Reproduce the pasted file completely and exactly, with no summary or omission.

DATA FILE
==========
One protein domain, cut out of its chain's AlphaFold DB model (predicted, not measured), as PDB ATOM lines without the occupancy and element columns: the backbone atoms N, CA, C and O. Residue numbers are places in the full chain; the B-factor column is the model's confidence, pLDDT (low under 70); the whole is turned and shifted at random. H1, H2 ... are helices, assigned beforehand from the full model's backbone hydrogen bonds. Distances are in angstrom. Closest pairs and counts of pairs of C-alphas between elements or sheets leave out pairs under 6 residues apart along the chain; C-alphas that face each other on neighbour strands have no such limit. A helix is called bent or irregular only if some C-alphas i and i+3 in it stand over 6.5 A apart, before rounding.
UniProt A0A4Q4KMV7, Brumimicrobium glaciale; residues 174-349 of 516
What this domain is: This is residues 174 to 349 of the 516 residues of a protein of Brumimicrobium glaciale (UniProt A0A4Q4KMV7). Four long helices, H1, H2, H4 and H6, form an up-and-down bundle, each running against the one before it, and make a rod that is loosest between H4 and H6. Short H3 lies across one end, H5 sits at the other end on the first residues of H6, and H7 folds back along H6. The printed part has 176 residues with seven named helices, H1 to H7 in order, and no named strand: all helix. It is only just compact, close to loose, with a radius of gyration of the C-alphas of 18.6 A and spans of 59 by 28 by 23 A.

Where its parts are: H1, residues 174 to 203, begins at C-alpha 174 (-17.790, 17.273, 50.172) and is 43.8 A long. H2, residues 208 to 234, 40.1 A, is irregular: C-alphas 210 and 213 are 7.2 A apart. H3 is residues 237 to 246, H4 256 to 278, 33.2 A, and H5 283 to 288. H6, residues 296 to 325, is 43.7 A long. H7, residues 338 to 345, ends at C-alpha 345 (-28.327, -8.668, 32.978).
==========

One protein domain, cut out of its chain's AlphaFold DB model (predicted, not measured), as PDB ATOM lines without the occupancy and element columns: the backbone atoms N, CA, C and O. Residue numbers are places in the full chain; the B-factor column is the model's confidence, pLDDT (low under 70); the whole is turned and shifted at random. H1, H2 ... are helices, assigned beforehand from the full model's backbone hydrogen bonds. Distances are in angstrom. Closest pairs and counts of pairs of C-alphas between elements or sheets leave out pairs under 6 residues apart along the chain; C-alphas that face each other on neighbour strands have no such limit. A helix is called bent or irregular only if some C-alphas i and i+3 in it stand over 6.5 A apart, before rounding.
UniProt A0A4Q4KMV7, Brumimicrobium glaciale; residues 174-349 of 516
What this domain is: This is residues 174 to 349 of the 516 residues of a protein of Brumimicrobium glaciale (UniProt A0A4Q4KMV7). Four long helices, H1, H2, H4 and H6, form an up-and-down bundle, each running against the one before it, and make a rod that is loosest between H4 and H6. Short H3 lies across one end, H5 sits at the other end on the first residues of H6, and H7 folds back along H6. The printed part has 176 residues with seven named helices, H1 to H7 in order, and no named strand: all helix. It is only just compact, close to loose, with a radius of gyration of the C-alphas of 18.6 A and spans of 59 by 28 by 23 A.

Where its parts are: H1, residues 174 to 203, begins at C-alpha 174 (-17.790, 17.273, 50.172) and is 43.8 A long. H2, residues 208 to 234, 40.1 A, is irregular: C-alphas 210 and 213 are 7.2 A apart. H3 is residues 237 to 246, H4 256 to 278, 33.2 A, and H5 283 to 288. H6, residues 296 to 325, is 43.7 A long. H7, residues 338 to 345, ends at C-alpha 345 (-28.327, -8.668, 32.978).